National Climate Assessment Reveals Changes Outpacing Wildlife’s Ability to Adapt

Map of selected observed and projected biological responses to climate change across the United States. (Figure source: Staudinger et al., 20121).

Map of selected observed and projected biological responses to climate change across the United States. (Figure source: Staudinger et al., 20121).

May 6, 2014 – The U.S. Global Change Research Program released its Third National Climate Assessment today that confirms that climate change is already affecting every region of the country. According to the report, landscapes and seascapes are changing rapidly, and many species may disappear from regions where they have been prevalent or become extinct, altering some regions so much that their mix of plant and animal life will become almost unrecognizable.

In a statement from the National Wildlife Federation, Patty Glick, senior global warming specialist who spent two years working on the report and was a co-author of the Pacific Northwest chapter said, “What strikes me most about this report is how many changes we’re already experiencing and how quickly they’ve occurred. The first National Climate Assessment back in 2000 was considered a look into the future, but just 14 years later, we’re no longer just talking about forecasts and models. Today we’re reporting on the changes we’re already seeing in our own backyards, and frankly I’m alarmed at the speed. Compared to previous projections, we’re seeing temperatures rising faster, oceans more quickly becoming acidic, fish and wildlife habitat shifting sooner than many species can adapt.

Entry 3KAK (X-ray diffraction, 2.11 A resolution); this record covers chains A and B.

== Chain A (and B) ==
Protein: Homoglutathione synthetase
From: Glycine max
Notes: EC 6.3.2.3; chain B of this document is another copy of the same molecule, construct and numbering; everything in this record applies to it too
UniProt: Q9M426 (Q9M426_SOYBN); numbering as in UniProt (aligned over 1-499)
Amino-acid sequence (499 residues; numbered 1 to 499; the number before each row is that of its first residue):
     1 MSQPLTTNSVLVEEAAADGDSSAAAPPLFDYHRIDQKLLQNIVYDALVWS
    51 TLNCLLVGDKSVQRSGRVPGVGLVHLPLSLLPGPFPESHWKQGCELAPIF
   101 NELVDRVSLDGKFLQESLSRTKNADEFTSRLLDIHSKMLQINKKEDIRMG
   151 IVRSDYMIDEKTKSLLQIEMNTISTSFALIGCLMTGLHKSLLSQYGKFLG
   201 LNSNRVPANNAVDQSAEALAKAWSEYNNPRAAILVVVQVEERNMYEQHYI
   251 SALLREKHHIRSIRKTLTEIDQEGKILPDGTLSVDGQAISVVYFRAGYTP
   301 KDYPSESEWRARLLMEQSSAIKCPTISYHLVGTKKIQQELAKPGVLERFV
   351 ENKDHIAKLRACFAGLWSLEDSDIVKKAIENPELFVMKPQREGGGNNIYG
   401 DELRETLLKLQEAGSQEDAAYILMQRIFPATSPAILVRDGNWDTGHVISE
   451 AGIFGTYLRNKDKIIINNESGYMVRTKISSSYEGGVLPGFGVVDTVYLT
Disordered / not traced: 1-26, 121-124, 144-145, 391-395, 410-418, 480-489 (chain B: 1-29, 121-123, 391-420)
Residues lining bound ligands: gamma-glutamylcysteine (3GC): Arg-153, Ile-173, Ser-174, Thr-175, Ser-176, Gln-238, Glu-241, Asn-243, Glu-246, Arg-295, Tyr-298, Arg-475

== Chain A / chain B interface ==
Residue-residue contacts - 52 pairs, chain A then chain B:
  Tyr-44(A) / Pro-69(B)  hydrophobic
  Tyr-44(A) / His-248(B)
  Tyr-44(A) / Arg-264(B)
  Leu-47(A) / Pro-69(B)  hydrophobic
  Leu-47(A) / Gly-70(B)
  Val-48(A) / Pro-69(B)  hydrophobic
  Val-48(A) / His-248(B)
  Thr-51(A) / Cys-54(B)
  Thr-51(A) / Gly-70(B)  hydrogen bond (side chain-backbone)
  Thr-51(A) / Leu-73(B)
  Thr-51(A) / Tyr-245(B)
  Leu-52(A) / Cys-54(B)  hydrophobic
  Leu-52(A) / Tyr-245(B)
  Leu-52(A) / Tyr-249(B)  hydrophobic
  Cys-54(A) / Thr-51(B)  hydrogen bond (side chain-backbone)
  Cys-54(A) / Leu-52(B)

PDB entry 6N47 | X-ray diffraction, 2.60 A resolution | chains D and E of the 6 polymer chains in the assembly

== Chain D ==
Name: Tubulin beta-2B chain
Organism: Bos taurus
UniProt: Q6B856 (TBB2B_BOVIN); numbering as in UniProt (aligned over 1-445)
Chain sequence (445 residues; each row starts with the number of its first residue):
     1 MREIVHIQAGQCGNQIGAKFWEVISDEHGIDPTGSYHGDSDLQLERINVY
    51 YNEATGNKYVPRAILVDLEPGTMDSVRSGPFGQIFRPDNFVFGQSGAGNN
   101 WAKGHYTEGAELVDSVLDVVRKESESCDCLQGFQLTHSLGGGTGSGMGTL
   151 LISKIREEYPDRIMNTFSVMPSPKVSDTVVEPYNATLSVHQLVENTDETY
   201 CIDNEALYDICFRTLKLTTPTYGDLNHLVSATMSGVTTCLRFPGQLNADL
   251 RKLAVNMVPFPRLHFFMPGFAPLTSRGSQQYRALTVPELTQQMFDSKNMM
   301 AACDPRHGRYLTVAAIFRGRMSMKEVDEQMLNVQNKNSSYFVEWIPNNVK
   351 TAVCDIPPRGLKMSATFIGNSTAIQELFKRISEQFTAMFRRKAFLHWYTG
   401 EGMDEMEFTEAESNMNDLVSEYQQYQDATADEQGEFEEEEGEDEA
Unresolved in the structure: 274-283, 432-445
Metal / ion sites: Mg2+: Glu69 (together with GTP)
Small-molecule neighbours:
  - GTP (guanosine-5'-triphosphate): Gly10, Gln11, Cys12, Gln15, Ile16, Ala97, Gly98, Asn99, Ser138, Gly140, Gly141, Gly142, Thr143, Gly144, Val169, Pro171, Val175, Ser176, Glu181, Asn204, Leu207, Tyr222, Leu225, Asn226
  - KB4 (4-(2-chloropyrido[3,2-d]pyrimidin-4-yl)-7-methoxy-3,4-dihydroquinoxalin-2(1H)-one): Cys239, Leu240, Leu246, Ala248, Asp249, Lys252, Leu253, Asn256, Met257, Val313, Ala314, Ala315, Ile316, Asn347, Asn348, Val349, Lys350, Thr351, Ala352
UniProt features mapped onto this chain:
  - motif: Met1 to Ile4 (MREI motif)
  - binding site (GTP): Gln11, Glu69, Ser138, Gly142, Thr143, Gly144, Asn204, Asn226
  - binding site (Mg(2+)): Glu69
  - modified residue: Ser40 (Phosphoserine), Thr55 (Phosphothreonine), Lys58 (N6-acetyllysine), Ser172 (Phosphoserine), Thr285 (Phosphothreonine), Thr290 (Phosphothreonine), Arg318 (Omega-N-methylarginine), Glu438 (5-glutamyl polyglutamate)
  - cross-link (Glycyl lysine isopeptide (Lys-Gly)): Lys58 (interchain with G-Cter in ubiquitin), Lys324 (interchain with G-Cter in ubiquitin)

“That we’re seeing so many changes so rapidly is a call to act now to prevent these changes from overwhelming us in the future. We must confront the underlying cause of climate change by cutting carbon pollution, investing in clean energy and saying no to dirty energy. And we will also need to step-up efforts to prepare for and adapt to the impacts climate change already is having on our communities and wildlife by promoting climate-smart approaches to conservation.”

The Third National Climate Assessment was developed throughout four years by hundred’s of the Nation’s top climate scientists and technical experts, guided by a 60-member Federal Advisory Committee, and informed by extensive input from federal agencies, the public and outside organizations gathered through town hall meetings, public comment opportunities, and technical workshops across the country. For more information and to view the complete report visit

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